Further, Assad has purposely created escalating extremist dangers to Syria’s Christians in the cynical expectation they would have nowhere else to turn than his government for safe harbor. When the United States invaded Iraq in 2003, Assad’s strategy was simple: send violent extremists across the border to kill U.S. troops as a punishment and warning for toppling a fellow dictator. Immediately following the peaceful protests in March 2011, he employed the same strategy to dilute and poison legitimate, moderate voices for freedom and democracy. According to a former member of Syria’s Military Intelligence Directorate, “The regime did not just open the door to the prisons and let these extremists out, it facilitated them in their work, in their creation of armed brigades. The regime wanted to tell the world it was fighting al-Qaeda, but the revolution was peaceful in the beginning so it had to build an armed Islamic revolt. It was a specific, deliberate plan and it was easy to carry out.” Before he defected from the regime, Affaq Ahmad, the right hand of the head of the notorious Syrian Air Force Intelligence, testified that the regime found the al-Qaeda and ISIS-linked groups who made their way into Syria “very useful.” How? By allowing jidahist groups to kill minorities, the regime could “use that to convince these minorities to rally around the regime.”
The ploy’s results are plain: beheadings, enslavement, rape and genocide of Christians and Yazidis by ISIS, and destruction of churches, torture and death by Assad.
Backed up by Iranian-sponsored proxy militias and Russian warplanes and targeting assistance, Assad has waged a bloody campaign against all Syrian civilians, including Christians. Every day we pray with the psalmist: “Arise, O LORD; O God, lift up Your hand. Do not forget the afflicted” (Psalm 10:12). Our Christian faith demands we speak up for our Muslim, Alawite, Kurdish, Druze, Assyrian, Arab and Christian brothers and sisters throughout Syria, from the Tigris River to the Mediterranean Sea.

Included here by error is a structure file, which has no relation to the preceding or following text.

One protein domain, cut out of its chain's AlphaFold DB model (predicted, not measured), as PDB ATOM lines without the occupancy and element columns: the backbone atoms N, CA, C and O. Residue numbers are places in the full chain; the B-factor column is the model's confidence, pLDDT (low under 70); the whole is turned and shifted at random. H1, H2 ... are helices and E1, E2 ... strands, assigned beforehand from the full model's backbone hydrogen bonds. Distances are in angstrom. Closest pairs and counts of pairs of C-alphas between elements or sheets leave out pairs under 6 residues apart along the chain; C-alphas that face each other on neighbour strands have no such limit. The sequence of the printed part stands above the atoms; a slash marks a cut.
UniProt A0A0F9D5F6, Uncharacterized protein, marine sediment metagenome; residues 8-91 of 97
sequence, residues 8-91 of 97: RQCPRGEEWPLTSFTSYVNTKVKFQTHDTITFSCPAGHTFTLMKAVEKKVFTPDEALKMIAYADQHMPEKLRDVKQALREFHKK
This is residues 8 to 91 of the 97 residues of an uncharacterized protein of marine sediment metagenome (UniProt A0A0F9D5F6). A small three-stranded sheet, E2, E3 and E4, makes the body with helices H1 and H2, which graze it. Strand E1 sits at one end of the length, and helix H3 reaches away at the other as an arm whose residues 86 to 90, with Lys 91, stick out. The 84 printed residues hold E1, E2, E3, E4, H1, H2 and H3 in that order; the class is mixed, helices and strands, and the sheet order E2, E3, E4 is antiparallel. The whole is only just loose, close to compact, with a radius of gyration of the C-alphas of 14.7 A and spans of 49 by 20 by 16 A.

But it must be stated clearly: the United States is flailing in its approach toward Syria. It must take stock of its entire Syria policy, and fix it.
First, the United States must maintain a strong troop presence. A modest military force has essentially created a No Fly Zone in the northeast for years, and is the best bang for our buck in leverage for eventual peace negotiations. Foreign powers know the consequences of attacking U.S. troops and our partners nearby.
Second, the administration must restart $200 million in stabilization aid throughout the country to provide alternatives to both Assad and extremism. Christians and other ethnic and religious minorities throughout the country need assurances that they can live lives free from both hazards and from Iran, which is pursuing its well-trod policy of discrimination and demographic change in Syria as it has in Lebanon and historically Christian areas in Iraq. The State Department should realize the mandate for international religious freedom doesn’t stop at Iraq’s border — Syria must be a part of the picture.
Finally, stop the slow-motion civilian massacre in Idlib province, where men, women and children — including hundreds of Christians still holding on — are caught between extremists, Russian bombs, Assad’s troops and a closed Turkish border. While Turkey threatens to unleash the 3.5 million refugees it’s hosting into Europe, a similar number of internally displaced people are crammed into an area the size of Connecticut. It’s a humanitarian disaster already — we cannot let it become the worst catastrophe since the conflict began. President Trump must follow-up on his promise a year ago to stop the killing.
One sign of hope arrived in time for Christmas last year, as Congress and the President came together to sanction war criminals by passing the Caesar Syria Civilian Protection Act into law. We must build on this bipartisan momentum.
While division, war, oppression and hatred are Assad’s weapons of choice, Christ teaches unity, peace, freedom and love. Americans and officials in Washington must not ignore the torture of Christians in Assad’s prisons, the destruction of their churches by regime and Russian bombs, and the general horrors perpetrated on Syrians of all faiths.
Mirna Barq, George Stifo and Bahnan Yamin are board members of Syrian Christians for Peace.